I am reading Build: An Unorthodox Guide to Making Things Worth Making Book by Tony Fadell -

I wanted to call out Tony’s description on how to make a big change:

A company that’s likely to make a substantial change in the status quo has the following characteristics:

  1. It’s creating a product or service that’s wholly new or combines existing technology in a novel way that the competition can’t make or even understand.

  2. This product solves a problem—a real pain point-that a lot of customers experience daily. There should be an existing large market.

  3. The novel technology can deliver on the company vision-not just within the product but also the infrastructure, platforms, and systems that support it.

4. Leadership is not dogmatic about what the solution looks like and is willing to adapt to their customers’ needs.

  1. It’s thinking about a problem or a customer need in a way you’ve never heard before, but which makes perfect sense once you hear it.

I especially like the fourth point about not being dogmatic. This point is crucial because it emphasizes the importance of being humble and adaptable in the face of real-world feedback. As the Mike Tyson famously once said, “Everyone has a plan until they get punched in the face.” In my team I like to say: “Everyone has a Growth plan until they run their first live experiment.”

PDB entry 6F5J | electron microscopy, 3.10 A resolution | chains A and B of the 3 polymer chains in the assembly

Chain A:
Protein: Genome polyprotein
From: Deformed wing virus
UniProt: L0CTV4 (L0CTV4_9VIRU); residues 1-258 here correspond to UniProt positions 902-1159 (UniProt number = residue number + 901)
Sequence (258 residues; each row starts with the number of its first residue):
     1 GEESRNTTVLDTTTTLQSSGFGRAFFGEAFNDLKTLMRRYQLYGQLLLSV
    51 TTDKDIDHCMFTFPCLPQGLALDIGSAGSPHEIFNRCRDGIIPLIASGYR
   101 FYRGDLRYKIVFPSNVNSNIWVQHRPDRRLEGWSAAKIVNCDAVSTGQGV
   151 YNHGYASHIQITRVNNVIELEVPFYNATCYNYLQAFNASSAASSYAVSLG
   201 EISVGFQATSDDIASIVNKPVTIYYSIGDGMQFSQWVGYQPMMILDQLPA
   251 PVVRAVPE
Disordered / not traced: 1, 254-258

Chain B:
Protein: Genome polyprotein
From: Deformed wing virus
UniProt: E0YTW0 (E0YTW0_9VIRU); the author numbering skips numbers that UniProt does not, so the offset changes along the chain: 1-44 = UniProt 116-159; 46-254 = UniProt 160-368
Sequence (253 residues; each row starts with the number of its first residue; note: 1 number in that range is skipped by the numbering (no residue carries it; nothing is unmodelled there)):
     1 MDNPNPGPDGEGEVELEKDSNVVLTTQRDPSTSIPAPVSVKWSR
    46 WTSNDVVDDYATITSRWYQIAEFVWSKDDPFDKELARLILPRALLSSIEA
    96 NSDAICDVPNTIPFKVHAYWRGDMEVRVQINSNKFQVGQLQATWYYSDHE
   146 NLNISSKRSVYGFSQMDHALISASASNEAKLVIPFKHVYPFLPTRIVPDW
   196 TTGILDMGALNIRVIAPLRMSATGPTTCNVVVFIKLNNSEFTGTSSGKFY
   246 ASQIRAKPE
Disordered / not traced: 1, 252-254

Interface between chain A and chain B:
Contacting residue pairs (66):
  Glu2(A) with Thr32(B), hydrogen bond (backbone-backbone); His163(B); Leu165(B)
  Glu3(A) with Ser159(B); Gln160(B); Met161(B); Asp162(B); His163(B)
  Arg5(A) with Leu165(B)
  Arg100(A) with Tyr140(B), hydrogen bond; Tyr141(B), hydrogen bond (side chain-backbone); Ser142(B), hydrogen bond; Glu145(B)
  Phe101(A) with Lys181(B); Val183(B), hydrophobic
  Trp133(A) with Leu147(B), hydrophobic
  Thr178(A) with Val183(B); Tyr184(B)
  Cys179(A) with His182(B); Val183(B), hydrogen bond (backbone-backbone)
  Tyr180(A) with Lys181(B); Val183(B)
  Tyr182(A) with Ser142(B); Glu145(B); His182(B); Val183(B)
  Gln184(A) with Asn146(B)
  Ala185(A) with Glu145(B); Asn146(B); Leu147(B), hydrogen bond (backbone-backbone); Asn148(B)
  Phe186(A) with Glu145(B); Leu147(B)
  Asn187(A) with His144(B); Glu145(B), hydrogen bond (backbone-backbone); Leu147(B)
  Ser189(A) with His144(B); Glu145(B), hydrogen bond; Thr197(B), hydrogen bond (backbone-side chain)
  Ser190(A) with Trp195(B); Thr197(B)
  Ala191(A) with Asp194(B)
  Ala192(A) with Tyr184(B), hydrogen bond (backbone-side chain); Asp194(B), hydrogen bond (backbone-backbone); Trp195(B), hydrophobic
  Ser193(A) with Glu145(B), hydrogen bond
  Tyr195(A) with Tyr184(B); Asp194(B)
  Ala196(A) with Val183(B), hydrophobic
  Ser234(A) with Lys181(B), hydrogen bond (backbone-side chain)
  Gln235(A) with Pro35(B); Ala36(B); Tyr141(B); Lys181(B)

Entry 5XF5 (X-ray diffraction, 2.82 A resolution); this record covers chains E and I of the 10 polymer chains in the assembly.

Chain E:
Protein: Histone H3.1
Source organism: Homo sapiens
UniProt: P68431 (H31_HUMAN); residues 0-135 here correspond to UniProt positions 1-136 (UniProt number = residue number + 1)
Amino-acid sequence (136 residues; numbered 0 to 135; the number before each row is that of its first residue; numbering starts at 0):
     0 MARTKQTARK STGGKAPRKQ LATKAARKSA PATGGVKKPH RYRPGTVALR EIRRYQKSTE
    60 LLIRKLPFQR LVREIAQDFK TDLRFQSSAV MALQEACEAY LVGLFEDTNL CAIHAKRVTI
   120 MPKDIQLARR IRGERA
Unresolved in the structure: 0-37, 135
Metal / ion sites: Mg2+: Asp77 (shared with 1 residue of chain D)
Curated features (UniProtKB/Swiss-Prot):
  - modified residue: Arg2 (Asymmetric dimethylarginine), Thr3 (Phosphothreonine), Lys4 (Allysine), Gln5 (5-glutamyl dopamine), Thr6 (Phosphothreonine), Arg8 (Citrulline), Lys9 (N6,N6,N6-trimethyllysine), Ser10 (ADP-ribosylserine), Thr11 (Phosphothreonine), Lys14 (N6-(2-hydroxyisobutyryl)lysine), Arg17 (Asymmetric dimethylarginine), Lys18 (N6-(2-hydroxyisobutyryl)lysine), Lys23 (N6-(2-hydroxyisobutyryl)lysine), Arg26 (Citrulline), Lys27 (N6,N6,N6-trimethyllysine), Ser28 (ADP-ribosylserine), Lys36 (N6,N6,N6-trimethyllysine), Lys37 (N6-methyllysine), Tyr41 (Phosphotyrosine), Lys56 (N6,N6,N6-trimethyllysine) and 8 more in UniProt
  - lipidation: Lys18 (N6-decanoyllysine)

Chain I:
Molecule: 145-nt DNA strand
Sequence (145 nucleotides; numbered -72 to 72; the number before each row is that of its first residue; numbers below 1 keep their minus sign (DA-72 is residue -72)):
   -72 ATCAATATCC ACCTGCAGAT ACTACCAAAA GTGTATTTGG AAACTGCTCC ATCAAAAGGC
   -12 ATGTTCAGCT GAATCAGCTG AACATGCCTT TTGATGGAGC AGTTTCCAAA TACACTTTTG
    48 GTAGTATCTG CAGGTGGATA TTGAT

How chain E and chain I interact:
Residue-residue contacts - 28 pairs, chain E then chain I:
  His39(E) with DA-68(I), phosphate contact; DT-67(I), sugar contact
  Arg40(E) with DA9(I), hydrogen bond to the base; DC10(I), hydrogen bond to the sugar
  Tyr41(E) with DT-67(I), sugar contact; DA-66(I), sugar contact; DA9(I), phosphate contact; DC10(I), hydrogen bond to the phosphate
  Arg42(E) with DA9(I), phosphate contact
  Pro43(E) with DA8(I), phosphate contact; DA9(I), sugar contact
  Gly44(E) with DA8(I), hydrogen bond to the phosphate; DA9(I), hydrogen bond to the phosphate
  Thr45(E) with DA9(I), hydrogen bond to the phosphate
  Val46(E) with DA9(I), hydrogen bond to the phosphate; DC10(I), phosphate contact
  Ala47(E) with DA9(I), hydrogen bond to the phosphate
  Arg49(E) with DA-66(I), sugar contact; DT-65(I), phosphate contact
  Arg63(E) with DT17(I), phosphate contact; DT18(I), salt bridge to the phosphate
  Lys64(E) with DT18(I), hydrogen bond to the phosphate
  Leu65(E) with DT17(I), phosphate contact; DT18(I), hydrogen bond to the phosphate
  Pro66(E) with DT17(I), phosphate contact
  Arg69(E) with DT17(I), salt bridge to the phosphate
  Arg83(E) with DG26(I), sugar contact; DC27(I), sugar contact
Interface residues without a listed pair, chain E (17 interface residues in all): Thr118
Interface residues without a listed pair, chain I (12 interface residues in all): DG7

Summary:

It’s easy to fall in love with our own product vision and believe that we know exactly what our users need. However, the reality is that our assumptions are often wrong or incomplete. Only by putting our products in front of real users and gathering feedback can we truly understand what works and what doesn’t.

Be humble. This doesn’t mean abandoning our vision altogether, but rather being open to tweaking and refining it based on real-world insights. The most successful products are those that strike a balance between a strong vision and a willingness to iterate based on user feedback. This requires a leadership team that is confident enough to set a direction, but humble enough to admit when they need to course-correct (and knowing when to do so quickly!)